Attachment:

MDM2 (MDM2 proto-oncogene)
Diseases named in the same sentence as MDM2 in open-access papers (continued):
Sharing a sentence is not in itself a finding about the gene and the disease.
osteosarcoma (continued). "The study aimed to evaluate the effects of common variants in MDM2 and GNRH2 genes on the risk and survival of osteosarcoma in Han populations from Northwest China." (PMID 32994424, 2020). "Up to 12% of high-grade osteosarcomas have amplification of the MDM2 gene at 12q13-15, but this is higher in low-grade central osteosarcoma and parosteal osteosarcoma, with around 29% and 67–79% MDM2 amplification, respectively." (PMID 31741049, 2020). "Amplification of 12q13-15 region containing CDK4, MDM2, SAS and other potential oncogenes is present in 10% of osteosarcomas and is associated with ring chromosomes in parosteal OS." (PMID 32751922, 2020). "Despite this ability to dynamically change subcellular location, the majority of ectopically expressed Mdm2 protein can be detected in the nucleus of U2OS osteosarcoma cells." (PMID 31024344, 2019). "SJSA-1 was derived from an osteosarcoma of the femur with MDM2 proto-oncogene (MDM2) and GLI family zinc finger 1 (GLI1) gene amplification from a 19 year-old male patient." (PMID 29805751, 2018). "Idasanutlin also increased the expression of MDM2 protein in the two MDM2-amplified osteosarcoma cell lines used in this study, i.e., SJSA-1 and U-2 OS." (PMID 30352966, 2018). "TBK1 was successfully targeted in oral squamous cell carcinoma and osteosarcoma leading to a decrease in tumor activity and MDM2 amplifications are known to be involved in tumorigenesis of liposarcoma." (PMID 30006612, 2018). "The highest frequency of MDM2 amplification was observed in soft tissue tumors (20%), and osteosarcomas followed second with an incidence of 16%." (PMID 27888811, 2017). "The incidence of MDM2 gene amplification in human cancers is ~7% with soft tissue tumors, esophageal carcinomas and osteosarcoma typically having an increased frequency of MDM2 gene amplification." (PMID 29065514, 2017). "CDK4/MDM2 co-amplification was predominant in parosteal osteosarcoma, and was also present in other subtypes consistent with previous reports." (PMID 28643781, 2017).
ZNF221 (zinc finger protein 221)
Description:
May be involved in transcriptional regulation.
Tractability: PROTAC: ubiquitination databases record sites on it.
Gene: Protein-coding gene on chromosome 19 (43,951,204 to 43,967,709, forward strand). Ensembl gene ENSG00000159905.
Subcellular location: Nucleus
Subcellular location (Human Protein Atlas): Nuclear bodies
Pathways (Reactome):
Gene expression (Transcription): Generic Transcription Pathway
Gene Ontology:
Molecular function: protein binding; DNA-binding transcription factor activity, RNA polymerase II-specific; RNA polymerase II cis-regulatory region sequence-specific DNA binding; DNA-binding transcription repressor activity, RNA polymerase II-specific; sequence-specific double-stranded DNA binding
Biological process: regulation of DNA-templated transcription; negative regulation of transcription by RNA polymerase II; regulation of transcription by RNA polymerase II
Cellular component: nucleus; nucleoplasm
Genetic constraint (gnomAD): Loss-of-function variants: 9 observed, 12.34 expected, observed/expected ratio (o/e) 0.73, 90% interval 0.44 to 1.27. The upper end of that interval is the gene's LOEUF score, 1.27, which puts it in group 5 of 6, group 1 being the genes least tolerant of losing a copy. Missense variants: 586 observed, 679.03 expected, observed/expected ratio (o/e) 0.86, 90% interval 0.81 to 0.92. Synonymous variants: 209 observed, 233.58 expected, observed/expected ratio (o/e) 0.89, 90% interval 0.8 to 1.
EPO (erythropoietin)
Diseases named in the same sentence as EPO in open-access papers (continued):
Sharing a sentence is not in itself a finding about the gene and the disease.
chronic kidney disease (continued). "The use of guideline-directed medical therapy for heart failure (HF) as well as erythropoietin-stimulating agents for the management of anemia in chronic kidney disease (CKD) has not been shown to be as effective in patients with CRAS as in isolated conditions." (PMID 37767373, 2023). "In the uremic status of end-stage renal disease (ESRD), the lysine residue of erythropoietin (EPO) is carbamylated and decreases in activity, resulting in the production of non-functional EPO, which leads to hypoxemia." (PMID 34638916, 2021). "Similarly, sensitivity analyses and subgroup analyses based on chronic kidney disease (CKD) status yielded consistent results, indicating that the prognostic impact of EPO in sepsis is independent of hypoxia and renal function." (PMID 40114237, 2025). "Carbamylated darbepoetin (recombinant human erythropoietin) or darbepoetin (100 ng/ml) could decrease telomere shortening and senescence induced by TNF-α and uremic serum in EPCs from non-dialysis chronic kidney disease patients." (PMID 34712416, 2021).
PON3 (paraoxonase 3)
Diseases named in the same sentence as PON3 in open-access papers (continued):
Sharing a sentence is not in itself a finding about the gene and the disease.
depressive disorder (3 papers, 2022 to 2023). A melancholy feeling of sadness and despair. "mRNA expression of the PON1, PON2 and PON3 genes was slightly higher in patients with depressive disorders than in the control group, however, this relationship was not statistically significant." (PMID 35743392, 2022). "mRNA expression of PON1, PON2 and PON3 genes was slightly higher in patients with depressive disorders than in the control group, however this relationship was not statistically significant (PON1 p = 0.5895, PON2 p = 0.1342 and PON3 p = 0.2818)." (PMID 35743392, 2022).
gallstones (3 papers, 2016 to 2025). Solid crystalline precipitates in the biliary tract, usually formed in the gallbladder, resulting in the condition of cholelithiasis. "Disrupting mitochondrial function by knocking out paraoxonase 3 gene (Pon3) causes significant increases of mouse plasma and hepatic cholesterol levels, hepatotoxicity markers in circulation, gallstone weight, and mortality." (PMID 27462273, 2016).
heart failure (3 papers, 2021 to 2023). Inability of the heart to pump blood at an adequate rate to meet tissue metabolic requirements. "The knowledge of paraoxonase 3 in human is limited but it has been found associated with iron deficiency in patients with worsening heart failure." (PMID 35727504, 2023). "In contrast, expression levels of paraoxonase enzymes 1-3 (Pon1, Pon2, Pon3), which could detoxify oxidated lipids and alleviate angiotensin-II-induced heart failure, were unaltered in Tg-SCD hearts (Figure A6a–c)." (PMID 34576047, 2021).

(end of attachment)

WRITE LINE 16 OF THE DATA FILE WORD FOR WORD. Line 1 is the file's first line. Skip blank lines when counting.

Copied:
Biological process: regulation of DNA-templated transcription; negative regulation of transcription by RNA polymerase II; regulation of transcription by RNA polymerase II